A Dictionary of the English Language: In which the Words are Deduced from Their Originals, and Illustrated in Their Different Significations, by Examples from the Best Writers, to which are Prefixed a History of the Language, and an English Grammar
Longman, Hurst, Rees, and Orme, 1805
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[In some of its senses, it seems derived from accessus ; in others, fom accessio,
Lat, acces, Fr.] 1. ... It is sometimes used after the French, to signify the returns or
fits of a distemper; but this sense seems yet scarceX received into our language.
It is used generally in a figurative sense, and often with the particle to. Contingent
*. to be the whole adeouate object of ar courage; but a necessa ard o : paleness
into #: stoutest heart. Harvey on Consumptions. The arguments were proper, ...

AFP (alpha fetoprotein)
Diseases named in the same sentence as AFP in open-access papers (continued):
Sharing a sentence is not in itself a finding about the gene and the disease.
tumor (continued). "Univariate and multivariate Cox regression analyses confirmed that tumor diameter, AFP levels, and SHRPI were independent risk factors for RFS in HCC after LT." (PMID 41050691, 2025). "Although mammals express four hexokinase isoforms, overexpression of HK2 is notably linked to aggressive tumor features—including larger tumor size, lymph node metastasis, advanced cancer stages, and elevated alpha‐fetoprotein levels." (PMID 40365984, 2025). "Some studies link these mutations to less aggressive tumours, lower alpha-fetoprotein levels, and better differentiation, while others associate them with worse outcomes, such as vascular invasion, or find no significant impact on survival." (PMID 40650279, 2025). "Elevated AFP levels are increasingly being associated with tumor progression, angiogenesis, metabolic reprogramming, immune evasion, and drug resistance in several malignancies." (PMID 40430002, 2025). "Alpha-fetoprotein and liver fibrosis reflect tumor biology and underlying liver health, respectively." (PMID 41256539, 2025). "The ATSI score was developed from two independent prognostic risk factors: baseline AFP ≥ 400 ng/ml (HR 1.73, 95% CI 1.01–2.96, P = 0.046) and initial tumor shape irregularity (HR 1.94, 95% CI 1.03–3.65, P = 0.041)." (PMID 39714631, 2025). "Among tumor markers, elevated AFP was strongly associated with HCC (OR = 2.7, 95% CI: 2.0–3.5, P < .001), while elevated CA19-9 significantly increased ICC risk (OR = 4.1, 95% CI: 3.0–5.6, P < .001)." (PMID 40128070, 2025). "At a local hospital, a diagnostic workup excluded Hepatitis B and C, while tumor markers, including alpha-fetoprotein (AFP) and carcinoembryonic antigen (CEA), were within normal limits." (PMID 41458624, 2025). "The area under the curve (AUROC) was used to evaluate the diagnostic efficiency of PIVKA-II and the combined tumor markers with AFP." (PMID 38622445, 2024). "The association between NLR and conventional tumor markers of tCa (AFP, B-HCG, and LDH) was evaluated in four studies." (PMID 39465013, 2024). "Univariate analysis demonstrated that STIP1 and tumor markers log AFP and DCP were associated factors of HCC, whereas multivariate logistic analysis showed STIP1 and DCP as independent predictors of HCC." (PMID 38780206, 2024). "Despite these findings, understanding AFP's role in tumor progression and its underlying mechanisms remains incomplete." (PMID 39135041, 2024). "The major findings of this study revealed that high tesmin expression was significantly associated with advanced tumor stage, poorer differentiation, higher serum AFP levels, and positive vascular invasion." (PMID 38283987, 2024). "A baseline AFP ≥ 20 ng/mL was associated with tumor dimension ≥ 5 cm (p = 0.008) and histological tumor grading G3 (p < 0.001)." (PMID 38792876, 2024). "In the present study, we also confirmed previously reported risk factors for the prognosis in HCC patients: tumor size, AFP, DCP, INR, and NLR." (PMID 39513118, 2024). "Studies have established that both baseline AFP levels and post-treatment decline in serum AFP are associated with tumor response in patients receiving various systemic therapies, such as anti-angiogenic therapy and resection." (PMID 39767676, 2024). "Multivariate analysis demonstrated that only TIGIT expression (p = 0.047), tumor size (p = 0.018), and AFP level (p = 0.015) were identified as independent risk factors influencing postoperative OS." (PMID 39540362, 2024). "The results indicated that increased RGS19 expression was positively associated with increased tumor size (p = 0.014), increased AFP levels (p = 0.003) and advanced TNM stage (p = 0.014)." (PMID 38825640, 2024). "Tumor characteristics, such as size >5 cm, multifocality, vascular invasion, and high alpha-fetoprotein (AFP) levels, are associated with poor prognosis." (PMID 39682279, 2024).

This seems the genuine and original sense of the word, which was formerly
indifferent to good or ill. We have closely sent for Hamlet hither, the, as 't were by
accident, may here Affat Ophelia. Shakspeare's Hamlet. The seditious, the next
Odious matters admit not of an ampliation, but : to be restrained and interpreted
in the oldest sense. Ayliffe's Parergon. *: Diffuseness; enlargement. .The
obscurity of the subject, and the prejudice and prepossession of most readers,
may d ...
The putting of words, duly chosen,together in such a manner as is proper to
convey a complete sense. Clarke. Some particles constantly, and others in
certain constructions, have the sense of a whole sentence contained in them.
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Republished as a facsimile for the 1985 bicentenary of Samuel Johnson's birth. This is a copy of the first great dictionary of the English language, 1755. The genius comes alive in pithy, turbulent ... Leer comentario completo